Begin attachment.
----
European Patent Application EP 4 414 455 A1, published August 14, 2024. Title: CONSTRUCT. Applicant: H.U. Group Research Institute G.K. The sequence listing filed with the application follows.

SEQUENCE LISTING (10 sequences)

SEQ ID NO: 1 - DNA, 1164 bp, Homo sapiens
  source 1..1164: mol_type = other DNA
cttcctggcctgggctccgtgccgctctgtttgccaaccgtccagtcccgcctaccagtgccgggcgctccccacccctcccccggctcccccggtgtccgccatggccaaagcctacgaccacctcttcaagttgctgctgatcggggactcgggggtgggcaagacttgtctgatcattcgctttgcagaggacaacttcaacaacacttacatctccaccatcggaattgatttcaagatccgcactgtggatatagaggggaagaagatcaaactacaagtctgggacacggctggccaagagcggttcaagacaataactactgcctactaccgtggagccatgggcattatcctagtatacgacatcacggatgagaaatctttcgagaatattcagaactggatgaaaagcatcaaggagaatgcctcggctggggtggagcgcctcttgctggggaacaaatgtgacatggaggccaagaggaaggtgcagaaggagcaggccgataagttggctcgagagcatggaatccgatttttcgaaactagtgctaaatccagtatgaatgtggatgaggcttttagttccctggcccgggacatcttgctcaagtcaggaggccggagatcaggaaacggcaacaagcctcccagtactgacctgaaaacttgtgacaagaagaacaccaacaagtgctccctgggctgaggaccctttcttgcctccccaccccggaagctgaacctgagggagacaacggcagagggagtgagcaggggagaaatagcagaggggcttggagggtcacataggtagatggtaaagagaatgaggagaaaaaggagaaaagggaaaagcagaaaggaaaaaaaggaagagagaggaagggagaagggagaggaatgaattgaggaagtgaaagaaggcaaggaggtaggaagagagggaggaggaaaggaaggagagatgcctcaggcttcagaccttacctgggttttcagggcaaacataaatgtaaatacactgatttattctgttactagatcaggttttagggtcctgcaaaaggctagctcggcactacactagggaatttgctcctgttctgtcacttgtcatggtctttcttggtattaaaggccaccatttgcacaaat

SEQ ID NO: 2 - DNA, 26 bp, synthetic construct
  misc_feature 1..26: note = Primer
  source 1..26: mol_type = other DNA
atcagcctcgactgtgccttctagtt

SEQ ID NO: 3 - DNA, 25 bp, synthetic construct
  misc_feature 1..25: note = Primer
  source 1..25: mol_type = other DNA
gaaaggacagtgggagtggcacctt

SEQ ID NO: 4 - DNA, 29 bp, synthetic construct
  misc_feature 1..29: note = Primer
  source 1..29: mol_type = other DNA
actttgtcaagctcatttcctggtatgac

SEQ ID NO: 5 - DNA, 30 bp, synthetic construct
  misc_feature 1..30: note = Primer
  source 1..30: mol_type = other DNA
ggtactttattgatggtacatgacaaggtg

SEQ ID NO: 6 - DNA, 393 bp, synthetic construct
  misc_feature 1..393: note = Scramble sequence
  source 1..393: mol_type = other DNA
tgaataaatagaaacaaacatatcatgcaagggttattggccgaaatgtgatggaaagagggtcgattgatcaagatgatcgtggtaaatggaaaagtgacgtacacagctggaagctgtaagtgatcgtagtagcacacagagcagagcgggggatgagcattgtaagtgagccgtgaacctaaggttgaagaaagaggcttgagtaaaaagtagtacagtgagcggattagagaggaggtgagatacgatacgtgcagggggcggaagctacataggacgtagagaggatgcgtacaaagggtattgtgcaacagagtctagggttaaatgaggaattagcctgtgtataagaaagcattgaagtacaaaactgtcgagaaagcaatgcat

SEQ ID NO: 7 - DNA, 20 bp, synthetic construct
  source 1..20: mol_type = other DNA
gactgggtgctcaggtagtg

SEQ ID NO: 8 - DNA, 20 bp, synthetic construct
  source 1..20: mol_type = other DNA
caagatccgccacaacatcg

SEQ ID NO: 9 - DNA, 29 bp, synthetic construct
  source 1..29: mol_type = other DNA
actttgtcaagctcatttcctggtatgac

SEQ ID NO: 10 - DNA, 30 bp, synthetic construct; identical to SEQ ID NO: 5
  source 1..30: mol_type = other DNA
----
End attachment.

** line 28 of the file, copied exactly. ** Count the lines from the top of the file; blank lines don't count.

gactgggtgctcaggtagtg